Bass argues that the bankruptcy court erroneously required that the support agreement contain specific terms regarding the nature of support provided, and quotes the bankruptcy court's oral decision: “the most fundamental question is whether there was an agreement to provide support and whether there was an agreement to provide support which was sufficiently articulated that it could be determined to have any particular terms.” This quote, however, is taken out of context. The bankruptcy court was discussing Bass's claim of fraudulent misrepresentation when he noted the absence of “specific terms,” and he concluded “I don't find anything that I could find would have been a statement of a representation, false when made and known to be false on which anybody was intended to rely to their detriment.”
Subsequently in the decision, the bankruptcy court turned to the issue of rescission of the deed, and it is in that context that the bankruptcy court held that there was no support agreement exchanged for the deeding of the property. The bankruptcy court orally ruled:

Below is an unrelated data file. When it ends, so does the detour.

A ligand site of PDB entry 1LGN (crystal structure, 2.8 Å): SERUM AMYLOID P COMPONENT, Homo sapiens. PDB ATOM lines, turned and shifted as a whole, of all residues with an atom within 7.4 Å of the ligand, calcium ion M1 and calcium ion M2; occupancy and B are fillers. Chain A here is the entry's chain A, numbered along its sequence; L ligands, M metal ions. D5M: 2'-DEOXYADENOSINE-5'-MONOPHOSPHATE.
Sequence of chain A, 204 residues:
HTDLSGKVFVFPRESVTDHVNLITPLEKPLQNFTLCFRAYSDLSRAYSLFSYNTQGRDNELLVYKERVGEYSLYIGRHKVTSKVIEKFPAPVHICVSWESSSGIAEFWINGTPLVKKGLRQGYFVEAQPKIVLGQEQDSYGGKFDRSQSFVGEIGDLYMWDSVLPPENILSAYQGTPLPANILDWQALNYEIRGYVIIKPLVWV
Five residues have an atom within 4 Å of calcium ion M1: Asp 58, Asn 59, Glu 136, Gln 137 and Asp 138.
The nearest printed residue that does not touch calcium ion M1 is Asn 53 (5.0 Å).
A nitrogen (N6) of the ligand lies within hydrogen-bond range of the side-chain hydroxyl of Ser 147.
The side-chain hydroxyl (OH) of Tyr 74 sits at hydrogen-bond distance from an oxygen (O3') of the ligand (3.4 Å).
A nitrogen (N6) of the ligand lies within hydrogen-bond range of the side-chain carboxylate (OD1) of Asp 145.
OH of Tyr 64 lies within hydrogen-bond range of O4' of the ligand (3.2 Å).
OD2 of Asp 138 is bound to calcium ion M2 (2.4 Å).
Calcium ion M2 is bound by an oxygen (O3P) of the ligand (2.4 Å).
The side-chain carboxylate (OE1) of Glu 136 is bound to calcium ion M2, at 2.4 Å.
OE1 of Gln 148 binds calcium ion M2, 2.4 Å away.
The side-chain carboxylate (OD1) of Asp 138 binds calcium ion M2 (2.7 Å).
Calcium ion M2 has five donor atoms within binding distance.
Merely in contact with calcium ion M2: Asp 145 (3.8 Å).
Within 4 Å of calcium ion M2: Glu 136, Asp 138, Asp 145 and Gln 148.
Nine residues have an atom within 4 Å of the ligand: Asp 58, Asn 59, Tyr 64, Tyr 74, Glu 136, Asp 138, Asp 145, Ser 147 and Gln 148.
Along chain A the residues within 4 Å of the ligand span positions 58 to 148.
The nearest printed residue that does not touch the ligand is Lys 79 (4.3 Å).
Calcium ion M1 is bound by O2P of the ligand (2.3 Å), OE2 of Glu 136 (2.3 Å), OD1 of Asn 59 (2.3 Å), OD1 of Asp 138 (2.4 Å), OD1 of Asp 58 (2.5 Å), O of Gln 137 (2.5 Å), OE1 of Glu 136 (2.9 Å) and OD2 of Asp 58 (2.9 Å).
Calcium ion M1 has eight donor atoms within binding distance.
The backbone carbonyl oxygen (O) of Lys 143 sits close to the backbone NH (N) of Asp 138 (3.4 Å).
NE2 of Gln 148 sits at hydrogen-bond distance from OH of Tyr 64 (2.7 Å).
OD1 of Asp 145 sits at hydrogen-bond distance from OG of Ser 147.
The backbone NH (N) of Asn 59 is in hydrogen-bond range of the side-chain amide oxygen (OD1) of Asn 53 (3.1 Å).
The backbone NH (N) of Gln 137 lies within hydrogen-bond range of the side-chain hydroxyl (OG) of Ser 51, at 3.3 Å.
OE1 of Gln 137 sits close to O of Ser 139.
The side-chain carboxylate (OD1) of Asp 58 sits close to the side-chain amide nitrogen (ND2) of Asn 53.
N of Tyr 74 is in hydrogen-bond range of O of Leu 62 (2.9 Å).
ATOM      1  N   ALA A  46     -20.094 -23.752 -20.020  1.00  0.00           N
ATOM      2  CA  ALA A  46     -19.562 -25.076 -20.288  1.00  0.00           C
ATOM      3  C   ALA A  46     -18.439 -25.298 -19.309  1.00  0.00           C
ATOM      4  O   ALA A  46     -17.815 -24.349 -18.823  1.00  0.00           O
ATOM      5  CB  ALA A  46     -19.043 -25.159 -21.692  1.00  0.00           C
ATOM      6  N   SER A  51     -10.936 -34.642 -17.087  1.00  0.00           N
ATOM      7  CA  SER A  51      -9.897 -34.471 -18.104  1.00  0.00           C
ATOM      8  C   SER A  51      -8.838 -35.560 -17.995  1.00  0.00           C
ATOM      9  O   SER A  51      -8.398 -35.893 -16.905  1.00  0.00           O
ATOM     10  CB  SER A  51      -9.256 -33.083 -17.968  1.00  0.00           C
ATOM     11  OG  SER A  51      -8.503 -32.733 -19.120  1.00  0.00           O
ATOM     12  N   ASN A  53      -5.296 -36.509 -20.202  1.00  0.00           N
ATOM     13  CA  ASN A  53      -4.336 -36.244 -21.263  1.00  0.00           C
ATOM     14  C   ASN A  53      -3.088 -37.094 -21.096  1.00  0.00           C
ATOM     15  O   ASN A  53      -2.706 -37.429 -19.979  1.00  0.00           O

So the suggestion that this gift to a child was made in exchange for support, I just can't find the fundamental element that that was an exchange quid pro quo, support for the deeding over of the property. Now, as it worked out, some of the uglier facts I ever had presented in a soap opera in this case ensue after the deed was given, but the deed at the time it was given was appropriate. It did exactly what it said it would do. It gave the fee title to Marcia Fillion and gave the life estate in all buildings to Mr. Bass. I can find no basis to reform or rescind the conveyance.
Thus, the bankruptcy court applied the correct legal standard, by requiring that the support agreement serve as consideration for the conveyance.